Technology comes to St. Maurice - His Majesty has decided, in the face of a general feeling of negativity throughout the country as well as threats of excommunication by the local church, to charge confidently into the 14th (!) century, and has ordered to construction of a wind powered grainateria to be located on the outskirts of the small city of Consomme. Got the bug to do this a couple of weeks ago when I saw the kit available on the Hirst Arts web site. I just didn't want a mill made with that much stone, so came up with this. Now I'm looking forward to seeing it in a game.

No small thing this. The base is 13" at it's
widest, and it stands 16.5" from the bottom
of the base to the tip of the sail frame.

Tuesday, January 20, 2009

A Little Mayhem - Never one to let a sleeping dog lie, That dastardly prince Aardvark of Ardoberg-Holstein attempted to yet again force himself upon the happy and contented peoples of the happy and contented kingdom of St. Maurice. His Majesty de St. Maurice, Louis-Phillippe (the happy and contented), immediately mobilized his adoring troops to defend the honor of our womenfolk as well as the happiness and contentment of the realm. While a close run little affair, truth, justice and the St. Maurician way prevailed and the saurcraut-chompers were driven back to their lair, there to lick their wounds and think again on the dangers of crossing swords with the chivalry of St. Maurice. ...............................Bottom line is, I got lucky........again!

Saturday, January 17, 2009

Zombies - Episode 2; Just a Walk In The Park - When last we saw our intrepid adventurers, they had managed to extricate themselves from the Winery/Tavern with evidence of potential poisoning which seemed to result in the entire population of the village of Chagrin being changed into zombies. After leaving the tavern, Sgt. McLaughlin forms his men up. "We've but to make it back to the castle and our problems are solved. The colonel has moved the entire regiment to bivouac there, and awaits only our evidence to march the darlin's through this hovel like crap through a goose!" Sergeants sometimes talk that way.
The men set out for the only bridge crossing the tiny but truculent Pissoir river, and almost immediately come under attack from itinerant undead, searching for food, shelter, and a little loose change. All were dispatched posthaste although the good sergeant did manage to be bitten a couple of times before blowing his opponent's head off. As the party reached the roadways convergence with the main highway, calls for help could be heard to the east. Virgil, the blacksmith, was still hale and healthy, and fighting for his life in his smithy. Escape was to the west, but self-preservation not withstanding, the valiant Irishmen charged the zombie onslaught, killing all and rescuing the giant St. Mauricier. The good sergeant was nibbled on yet again, and this time the results were less than stellar. "I'm for it lads. Don't wait for me," he called after his troops, who were rapidly putting as much distance between themselves and him as possible. When the reports were taken, each to a man expressed concern than the NCO would himself turn into a zombie, and thus pose a threat to them and their mission. Truth be told, each owed the sergeant money and had no problem taking advantage of his little inconvenience to make life a bit easier.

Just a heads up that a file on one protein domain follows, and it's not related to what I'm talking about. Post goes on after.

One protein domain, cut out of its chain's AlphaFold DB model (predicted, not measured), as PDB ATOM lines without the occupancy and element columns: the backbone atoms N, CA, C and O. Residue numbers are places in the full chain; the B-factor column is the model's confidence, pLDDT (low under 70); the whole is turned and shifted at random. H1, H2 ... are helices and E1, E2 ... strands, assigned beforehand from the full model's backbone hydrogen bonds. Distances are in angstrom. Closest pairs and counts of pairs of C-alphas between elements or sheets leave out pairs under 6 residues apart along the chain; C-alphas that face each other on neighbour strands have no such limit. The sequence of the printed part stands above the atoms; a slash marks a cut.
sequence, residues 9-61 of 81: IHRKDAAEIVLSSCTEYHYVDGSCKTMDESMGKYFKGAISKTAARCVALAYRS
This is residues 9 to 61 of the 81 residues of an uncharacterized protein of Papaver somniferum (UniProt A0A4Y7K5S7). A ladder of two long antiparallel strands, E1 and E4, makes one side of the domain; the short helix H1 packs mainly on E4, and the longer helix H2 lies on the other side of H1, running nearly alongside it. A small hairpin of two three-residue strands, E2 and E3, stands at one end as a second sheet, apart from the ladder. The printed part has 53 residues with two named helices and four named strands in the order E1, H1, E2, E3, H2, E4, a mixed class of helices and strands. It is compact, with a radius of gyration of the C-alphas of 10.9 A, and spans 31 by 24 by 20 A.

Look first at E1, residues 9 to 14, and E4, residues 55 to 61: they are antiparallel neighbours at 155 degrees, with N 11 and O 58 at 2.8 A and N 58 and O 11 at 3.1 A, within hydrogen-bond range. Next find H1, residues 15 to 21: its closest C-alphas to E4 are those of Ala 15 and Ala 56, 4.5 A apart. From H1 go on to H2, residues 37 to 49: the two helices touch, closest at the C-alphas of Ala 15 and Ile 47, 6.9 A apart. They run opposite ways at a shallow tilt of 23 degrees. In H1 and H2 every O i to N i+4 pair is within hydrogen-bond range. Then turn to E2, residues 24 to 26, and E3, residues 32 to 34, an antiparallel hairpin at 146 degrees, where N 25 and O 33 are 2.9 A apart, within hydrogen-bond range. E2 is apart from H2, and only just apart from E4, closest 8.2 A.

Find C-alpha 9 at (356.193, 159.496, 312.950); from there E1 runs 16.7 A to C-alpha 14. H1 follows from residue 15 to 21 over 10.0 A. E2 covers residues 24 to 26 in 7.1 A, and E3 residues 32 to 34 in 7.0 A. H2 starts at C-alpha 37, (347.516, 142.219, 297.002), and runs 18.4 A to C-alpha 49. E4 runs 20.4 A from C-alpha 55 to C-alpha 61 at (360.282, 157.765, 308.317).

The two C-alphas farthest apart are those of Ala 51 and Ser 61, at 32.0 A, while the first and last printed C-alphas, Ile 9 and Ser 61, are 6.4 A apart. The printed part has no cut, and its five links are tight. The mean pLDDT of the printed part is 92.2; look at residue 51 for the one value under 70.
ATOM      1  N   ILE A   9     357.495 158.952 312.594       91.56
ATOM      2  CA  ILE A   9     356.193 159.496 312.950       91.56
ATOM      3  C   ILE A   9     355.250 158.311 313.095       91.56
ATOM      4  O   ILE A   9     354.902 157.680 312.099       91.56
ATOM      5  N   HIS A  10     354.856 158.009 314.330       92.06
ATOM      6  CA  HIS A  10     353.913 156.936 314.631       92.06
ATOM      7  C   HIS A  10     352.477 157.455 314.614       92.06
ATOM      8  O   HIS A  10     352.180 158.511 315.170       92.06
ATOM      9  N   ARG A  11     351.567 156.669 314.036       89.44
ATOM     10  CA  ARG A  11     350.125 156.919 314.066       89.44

The troop was attacked again in front of the church, and this is the location where Sgt. Mclaughlin met his end. Further fighting at the bridge, and yet twice more in the forest beyond, proved inconsequential, and the party arrived safely and intacked at the castle. Unfortunately, a rather extensive search established that absolutely no one was currently occupying the fortress. Acting Corporal O'Tool found a note attached to the door of the keep, which appeared to be written in their colonel's hand. It read, "Gone for Guinness. Back soon. Keep an eye on the place. Sincerely
, Seamus.
"Well, what do we do now?" The newly appointed (self-appointed) corporal was perplexed.
"Not for nothin'," ch
imed in McGillicutty, "but I know of a barrel of the local squeezin's tucked away in the lower regions of this place. It isn't Irish, but it'll do!" They all agreed, and set off for the basement.
Stay tuned for Episide 3: O, You Take The High Road, And I'll Take...

Sunday, January 11, 2009

...With a Little Help From My Friends - St. Maurice has finally seen fit to move into the modern age of gun powder by adding decent field transportation to it's artillery arm. Up until now, prolonging a gun in His Majesty's kingdom was just that; prolonged. Line batteries will be mobilized using the animals of the local agricultural representatives, while the horse artillery will actually outfit it's own equipment handlers. Both types are shown here. The horses, limbers and attendants are all Stadden miniatures, and in fact, the riders are the same figure I used for my hussar regiment.